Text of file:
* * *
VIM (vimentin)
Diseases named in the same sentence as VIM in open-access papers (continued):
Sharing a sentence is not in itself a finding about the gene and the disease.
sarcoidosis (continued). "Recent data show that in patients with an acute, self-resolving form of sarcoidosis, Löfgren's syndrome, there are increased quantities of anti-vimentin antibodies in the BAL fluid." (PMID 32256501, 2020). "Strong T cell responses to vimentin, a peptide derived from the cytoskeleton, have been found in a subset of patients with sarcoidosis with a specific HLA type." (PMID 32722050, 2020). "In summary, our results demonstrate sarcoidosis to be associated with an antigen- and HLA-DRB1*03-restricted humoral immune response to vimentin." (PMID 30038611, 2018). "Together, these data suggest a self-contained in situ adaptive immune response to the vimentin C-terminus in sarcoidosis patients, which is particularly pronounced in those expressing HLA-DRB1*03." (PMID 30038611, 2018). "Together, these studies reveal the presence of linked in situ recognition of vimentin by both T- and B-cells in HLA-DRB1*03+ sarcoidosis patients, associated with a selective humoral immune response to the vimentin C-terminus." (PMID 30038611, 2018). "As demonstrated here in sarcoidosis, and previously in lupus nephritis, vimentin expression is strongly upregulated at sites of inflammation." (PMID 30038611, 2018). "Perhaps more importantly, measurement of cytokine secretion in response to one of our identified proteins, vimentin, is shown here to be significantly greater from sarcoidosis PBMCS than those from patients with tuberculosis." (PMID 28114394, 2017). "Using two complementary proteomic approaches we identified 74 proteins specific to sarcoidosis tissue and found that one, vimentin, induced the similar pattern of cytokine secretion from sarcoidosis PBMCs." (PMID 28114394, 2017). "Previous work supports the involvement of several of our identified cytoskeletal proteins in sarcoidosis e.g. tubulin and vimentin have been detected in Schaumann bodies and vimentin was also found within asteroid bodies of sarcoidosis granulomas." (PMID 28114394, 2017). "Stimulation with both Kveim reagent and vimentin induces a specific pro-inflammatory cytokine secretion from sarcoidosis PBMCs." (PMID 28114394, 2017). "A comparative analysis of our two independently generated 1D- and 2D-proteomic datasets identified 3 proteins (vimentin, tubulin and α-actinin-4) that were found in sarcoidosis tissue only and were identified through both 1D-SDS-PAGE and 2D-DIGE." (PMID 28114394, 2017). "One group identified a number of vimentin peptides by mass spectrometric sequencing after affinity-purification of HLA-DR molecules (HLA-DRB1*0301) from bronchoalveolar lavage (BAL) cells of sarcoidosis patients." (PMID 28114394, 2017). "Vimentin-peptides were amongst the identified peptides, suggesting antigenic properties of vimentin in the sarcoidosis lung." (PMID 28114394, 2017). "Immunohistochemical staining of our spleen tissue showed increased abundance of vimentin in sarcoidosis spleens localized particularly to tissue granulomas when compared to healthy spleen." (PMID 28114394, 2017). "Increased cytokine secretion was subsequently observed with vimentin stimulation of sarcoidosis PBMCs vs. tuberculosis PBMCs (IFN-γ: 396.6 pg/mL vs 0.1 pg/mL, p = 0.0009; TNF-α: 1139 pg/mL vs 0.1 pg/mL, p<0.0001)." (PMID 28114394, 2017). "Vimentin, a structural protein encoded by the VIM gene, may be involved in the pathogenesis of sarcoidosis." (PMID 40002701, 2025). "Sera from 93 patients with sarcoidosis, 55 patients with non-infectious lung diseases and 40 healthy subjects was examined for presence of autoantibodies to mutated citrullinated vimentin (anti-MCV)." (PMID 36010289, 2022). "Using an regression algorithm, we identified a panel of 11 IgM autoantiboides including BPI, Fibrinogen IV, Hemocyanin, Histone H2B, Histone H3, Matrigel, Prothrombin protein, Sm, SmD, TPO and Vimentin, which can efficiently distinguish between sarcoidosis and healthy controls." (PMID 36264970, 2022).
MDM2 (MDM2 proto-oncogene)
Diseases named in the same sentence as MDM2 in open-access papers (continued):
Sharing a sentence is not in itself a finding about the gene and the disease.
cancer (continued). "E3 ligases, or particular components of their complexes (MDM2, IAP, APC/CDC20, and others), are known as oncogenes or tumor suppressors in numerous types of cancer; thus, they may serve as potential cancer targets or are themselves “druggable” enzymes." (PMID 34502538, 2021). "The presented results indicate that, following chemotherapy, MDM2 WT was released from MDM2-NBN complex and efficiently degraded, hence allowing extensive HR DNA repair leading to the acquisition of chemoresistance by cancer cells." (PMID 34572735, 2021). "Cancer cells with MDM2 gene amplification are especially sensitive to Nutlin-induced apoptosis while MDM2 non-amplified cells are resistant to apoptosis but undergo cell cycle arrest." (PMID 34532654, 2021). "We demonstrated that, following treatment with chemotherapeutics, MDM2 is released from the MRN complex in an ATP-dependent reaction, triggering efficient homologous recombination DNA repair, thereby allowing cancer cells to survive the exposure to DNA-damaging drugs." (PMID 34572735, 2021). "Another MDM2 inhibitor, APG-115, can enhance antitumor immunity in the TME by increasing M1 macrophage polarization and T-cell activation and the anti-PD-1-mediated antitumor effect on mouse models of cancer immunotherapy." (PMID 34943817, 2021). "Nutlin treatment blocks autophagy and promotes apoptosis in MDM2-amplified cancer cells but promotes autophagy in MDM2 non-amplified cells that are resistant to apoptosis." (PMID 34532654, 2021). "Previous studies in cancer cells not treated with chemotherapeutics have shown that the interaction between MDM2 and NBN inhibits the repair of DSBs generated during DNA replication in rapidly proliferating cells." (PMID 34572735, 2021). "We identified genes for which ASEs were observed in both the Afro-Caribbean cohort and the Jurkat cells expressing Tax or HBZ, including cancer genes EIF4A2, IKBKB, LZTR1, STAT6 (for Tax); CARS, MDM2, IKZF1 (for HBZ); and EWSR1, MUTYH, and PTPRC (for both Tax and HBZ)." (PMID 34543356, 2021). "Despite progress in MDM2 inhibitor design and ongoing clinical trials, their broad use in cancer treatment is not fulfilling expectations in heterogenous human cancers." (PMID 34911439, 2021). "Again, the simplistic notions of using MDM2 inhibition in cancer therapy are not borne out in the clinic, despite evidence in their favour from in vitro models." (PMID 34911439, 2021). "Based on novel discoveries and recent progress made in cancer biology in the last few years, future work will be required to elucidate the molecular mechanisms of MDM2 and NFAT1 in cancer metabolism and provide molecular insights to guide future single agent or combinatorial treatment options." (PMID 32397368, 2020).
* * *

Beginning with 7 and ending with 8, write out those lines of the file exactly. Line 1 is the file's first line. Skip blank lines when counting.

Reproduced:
Sharing a sentence is not in itself a finding about the gene and the disease.
cancer (continued). "E3 ligases, or particular components of their complexes (MDM2, IAP, APC/CDC20, and others), are known as oncogenes or tumor suppressors in numerous types of cancer; thus, they may serve as potential cancer targets or are themselves “druggable” enzymes." (PMID 34502538, 2021). "The presented results indicate that, following chemotherapy, MDM2 WT was released from MDM2-NBN complex and efficiently degraded, hence allowing extensive HR DNA repair leading to the acquisition of chemoresistance by cancer cells." (PMID 34572735, 2021). "Cancer cells with MDM2 gene amplification are especially sensitive to Nutlin-induced apoptosis while MDM2 non-amplified cells are resistant to apoptosis but undergo cell cycle arrest." (PMID 34532654, 2021). "We demonstrated that, following treatment with chemotherapeutics, MDM2 is released from the MRN complex in an ATP-dependent reaction, triggering efficient homologous recombination DNA repair, thereby allowing cancer cells to survive the exposure to DNA-damaging drugs." (PMID 34572735, 2021). "Another MDM2 inhibitor, APG-115, can enhance antitumor immunity in the TME by increasing M1 macrophage polarization and T-cell activation and the anti-PD-1-mediated antitumor effect on mouse models of cancer immunotherapy." (PMID 34943817, 2021). "Nutlin treatment blocks autophagy and promotes apoptosis in MDM2-amplified cancer cells but promotes autophagy in MDM2 non-amplified cells that are resistant to apoptosis." (PMID 34532654, 2021). "Previous studies in cancer cells not treated with chemotherapeutics have shown that the interaction between MDM2 and NBN inhibits the repair of DSBs generated during DNA replication in rapidly proliferating cells." (PMID 34572735, 2021). "We identified genes for which ASEs were observed in both the Afro-Caribbean cohort and the Jurkat cells expressing Tax or HBZ, including cancer genes EIF4A2, IKBKB, LZTR1, STAT6 (for Tax); CARS, MDM2, IKZF1 (for HBZ); and EWSR1, MUTYH, and PTPRC (for both Tax and HBZ)." (PMID 34543356, 2021). "Despite progress in MDM2 inhibitor design and ongoing clinical trials, their broad use in cancer treatment is not fulfilling expectations in heterogenous human cancers." (PMID 34911439, 2021). "Again, the simplistic notions of using MDM2 inhibition in cancer therapy are not borne out in the clinic, despite evidence in their favour from in vitro models." (PMID 34911439, 2021). "Based on novel discoveries and recent progress made in cancer biology in the last few years, future work will be required to elucidate the molecular mechanisms of MDM2 and NFAT1 in cancer metabolism and provide molecular insights to guide future single agent or combinatorial treatment options." (PMID 32397368, 2020).